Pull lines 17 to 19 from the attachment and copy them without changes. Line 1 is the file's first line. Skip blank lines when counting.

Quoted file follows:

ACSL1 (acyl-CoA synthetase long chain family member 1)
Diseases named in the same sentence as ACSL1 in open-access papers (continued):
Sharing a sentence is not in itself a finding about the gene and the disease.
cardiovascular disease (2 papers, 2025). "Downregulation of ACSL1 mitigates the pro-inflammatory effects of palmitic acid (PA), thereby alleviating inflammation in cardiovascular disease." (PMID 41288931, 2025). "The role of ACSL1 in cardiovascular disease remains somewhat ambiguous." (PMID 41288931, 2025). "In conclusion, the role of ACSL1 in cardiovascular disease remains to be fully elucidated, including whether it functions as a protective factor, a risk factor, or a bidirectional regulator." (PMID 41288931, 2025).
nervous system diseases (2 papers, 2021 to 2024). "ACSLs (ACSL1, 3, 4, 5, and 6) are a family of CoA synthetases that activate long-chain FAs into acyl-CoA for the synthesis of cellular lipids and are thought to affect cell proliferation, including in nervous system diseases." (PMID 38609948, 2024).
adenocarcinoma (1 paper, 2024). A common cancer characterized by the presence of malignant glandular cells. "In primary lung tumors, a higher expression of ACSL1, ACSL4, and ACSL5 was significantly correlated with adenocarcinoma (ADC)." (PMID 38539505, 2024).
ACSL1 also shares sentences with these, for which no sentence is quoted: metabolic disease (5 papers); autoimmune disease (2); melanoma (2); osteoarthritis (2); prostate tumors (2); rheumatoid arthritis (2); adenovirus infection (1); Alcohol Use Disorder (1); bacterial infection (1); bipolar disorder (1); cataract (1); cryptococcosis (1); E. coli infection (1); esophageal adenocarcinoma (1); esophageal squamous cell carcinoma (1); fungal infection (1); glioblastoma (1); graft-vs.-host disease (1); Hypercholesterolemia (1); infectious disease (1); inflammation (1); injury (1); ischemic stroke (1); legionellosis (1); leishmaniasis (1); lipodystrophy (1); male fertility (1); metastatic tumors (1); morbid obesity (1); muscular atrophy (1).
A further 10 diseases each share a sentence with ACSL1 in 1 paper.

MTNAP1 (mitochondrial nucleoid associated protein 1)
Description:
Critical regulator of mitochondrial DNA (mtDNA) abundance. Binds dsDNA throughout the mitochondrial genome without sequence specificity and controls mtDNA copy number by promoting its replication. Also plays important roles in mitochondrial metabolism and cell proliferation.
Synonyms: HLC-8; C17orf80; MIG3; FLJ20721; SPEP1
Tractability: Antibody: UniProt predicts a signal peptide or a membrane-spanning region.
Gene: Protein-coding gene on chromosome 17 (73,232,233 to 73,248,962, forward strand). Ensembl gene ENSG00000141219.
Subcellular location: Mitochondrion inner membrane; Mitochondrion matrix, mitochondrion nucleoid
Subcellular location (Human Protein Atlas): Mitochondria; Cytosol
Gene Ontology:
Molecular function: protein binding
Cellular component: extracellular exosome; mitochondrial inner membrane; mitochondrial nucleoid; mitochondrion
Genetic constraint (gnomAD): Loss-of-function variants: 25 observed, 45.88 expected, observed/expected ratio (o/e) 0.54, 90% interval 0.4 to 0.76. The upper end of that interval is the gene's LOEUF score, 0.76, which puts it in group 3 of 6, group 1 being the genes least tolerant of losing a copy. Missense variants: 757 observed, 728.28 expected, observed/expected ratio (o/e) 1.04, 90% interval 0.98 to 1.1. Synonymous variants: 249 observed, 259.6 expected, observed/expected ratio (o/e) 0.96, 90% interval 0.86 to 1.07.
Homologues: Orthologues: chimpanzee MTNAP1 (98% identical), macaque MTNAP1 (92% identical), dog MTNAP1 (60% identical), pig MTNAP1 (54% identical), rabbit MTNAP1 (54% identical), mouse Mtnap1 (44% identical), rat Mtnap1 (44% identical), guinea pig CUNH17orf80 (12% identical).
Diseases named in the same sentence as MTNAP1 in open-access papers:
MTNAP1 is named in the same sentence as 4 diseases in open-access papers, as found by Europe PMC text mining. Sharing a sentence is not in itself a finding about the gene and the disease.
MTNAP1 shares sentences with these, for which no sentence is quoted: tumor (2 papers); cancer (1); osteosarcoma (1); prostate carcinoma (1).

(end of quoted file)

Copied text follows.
Gene Ontology:
Molecular function: protein binding
Cellular component: extracellular exosome; mitochondrial inner membrane; mitochondrial nucleoid; mitochondrion